James Horace “Sonny” Taylor

James Horace “Sonny” Taylor

James Horace “Sonny” Taylor was a Klansman from Harrisonburg, LA, who became an informant for the FBI.

In 1967, Taylor told his FBI handler that if the bureau would grant him immunity, he would offer testimony in court that would result in the conviction of Klansman Raleigh Jackson “Red” Glover.

The FBI considered Glover as one of the most violent Klansmen in both Louisiana and Mississippi. In 1964, Glover, a member of the Original Knights of the Ku Klux Klan, grew impatient with traditional Klan groups that he felt were not doing enough to stop integration and preserve white supremacy.

As a result, Glover formed the Silver Dollar Group, a “Klan within a Klan.” Glover’s purpose was to use any violence necessary to stop the Civil Rights Movement and preserve white supremacy.

Glover handpicked every member of the SDG and provided each a silver dollar, often minted in the year of the Klansman’s birth. The coin was a symbol of unity among group members.

Taylor was taken into the SDG by Glover in 1965.

In June of that year, SDG Klansman James “Jim” Lee hosted a fish fry for SDG Klansmen at his home in Concordia Parish. During that meeting, Klansmen from both Louisiana and Mississippi experimented with explosives. Glover at that time was planning an attack on Natchez NAACP President George Metcalfe.

After the fish fry, Glover assigned Taylor and Lee to figure out how to ignite explosives placed inside a car. After several tries, the two Klansmen successfully blew up a tree stump by connecting C-4 explosives to the cylinder coil of a car and turning the ignition switch on.

Glover, Taylor and Lee had discussed several plans in which to kill Metcalfe, including an assassination or abducting Metcalfe and killing him somewhere else. But with news that Taylor and Lee had figured out how to make a car bomb work, Glover decided that the explosive charge would be placed in Metcalfe’s car while it was parked at the Armstrong Tire Plant where Metcalfe, Glover and Lee each worked.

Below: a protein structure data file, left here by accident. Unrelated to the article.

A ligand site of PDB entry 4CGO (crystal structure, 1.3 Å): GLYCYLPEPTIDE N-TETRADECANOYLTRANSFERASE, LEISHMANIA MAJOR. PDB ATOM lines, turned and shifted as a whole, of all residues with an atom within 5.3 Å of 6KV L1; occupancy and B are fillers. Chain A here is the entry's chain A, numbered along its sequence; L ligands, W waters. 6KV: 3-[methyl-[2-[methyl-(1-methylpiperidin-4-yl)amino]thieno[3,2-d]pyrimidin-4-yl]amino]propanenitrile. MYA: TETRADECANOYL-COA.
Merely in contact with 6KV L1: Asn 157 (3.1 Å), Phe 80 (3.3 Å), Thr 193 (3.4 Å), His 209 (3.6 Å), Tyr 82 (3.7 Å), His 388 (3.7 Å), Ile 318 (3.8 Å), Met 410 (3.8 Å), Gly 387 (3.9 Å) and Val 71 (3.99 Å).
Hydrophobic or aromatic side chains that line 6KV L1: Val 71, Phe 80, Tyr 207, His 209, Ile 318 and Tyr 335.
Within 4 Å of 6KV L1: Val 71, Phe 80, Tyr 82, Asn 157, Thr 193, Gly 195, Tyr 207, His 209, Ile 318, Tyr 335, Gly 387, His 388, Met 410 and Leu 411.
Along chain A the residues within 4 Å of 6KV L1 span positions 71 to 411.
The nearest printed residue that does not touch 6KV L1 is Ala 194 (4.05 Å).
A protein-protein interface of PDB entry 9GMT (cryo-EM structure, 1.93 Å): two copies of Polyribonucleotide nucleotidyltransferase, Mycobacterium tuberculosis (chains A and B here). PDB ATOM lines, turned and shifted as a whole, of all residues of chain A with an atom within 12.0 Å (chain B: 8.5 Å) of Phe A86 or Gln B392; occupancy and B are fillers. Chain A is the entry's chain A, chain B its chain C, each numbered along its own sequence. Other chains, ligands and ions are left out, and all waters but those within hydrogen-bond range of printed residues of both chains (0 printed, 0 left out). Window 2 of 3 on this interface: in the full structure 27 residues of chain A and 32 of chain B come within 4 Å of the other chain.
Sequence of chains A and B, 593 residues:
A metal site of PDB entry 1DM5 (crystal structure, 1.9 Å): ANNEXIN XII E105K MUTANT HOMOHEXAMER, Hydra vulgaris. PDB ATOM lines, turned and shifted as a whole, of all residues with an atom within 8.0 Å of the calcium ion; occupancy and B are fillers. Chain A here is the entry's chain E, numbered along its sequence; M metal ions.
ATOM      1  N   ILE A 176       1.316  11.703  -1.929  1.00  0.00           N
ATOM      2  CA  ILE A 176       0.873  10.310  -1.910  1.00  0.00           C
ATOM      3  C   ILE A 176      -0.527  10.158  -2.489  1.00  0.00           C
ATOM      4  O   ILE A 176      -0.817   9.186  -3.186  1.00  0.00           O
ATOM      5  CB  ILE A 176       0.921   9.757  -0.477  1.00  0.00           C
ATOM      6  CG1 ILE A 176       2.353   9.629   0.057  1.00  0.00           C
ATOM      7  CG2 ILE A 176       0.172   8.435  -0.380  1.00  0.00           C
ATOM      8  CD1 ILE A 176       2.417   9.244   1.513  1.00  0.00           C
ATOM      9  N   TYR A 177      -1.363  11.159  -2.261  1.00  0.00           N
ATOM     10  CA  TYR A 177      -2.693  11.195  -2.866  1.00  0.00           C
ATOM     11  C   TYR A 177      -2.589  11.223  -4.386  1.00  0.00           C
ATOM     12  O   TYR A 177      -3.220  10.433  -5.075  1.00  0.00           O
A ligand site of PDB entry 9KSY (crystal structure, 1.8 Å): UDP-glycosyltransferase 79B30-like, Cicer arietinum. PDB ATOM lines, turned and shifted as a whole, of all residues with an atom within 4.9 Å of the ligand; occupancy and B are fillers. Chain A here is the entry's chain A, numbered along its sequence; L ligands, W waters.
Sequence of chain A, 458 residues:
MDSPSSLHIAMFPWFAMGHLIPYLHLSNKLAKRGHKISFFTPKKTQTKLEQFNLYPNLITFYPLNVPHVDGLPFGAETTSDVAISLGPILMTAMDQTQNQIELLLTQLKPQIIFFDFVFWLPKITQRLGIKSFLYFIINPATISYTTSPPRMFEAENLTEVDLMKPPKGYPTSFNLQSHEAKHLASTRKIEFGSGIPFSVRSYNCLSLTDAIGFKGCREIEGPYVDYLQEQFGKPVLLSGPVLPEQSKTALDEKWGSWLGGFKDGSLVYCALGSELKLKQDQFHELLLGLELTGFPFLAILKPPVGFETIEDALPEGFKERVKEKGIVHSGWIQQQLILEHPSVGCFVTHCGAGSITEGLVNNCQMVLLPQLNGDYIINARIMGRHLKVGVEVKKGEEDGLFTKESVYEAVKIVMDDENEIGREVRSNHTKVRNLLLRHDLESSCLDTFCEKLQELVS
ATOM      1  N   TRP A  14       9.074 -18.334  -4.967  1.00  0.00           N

Taylor later admitted to the FBI that he placed the charge under Metcalfe’s car with an accomplice never identified. Metcalfe survived the explosion.

Two years later, following the fatal car bombing of Natchez NAACP Treasurer Wharlest Jackson, Taylor told the bureau that if it granted him immunity that he would testify against Red Glover in court. The FBI wanted to do this and had the support of John Doar, who headed civil rights at the Department of Justice. However, Attorney General Ramsey Clark turned down the FBI’s request. When Doar asked Clark to reconsider, Clark still refused.

Taylor also was implicated in the unsuccessful bombing of Ferriday, LA, activist David Whatley’s grandmother’s home and in the unsuccessful bombing of a Black church near Sicily Island, LA.

After the bombing of Jackson and when Taylor became a paid informant, he accompanied Glover to an unoccupied farmhouse in northeastern Louisiana where Glover retrieved explosives, some stored in a child’s toy drum, from the attic. The FBI investigation revealed that Glover was constantly moving about his cache of explosives. At one time, he relied on a Klansman from Meadville, Miss., Eldon Glenn Hester, to store the cache. Hester owned the farmhouse in Louisiana.

Also, during the spring of 1967, Glover was arrested for stealing a pasture mower in Jefferson County, Miss. Taylor saw the stolen equipment on Glover’s property in Tangipahoa Parish, LA. However, the district attorneys in both states opted not to prosecute Glover.

Taylor’s daughter, Debra Taylor, has described the household of her father as one of cruelty and domination. She said her father beat his children and that they all lived in fear of him.

Klansmen often visited her home, she said, and she sometimes babysat the children of Klansmen.

As the survivor of a violent Klan household, Debra Taylor has shared her story to the LSU Cold Case Project and documentarians.

Contact us today if you have questions about the LSU Cold Case Project.

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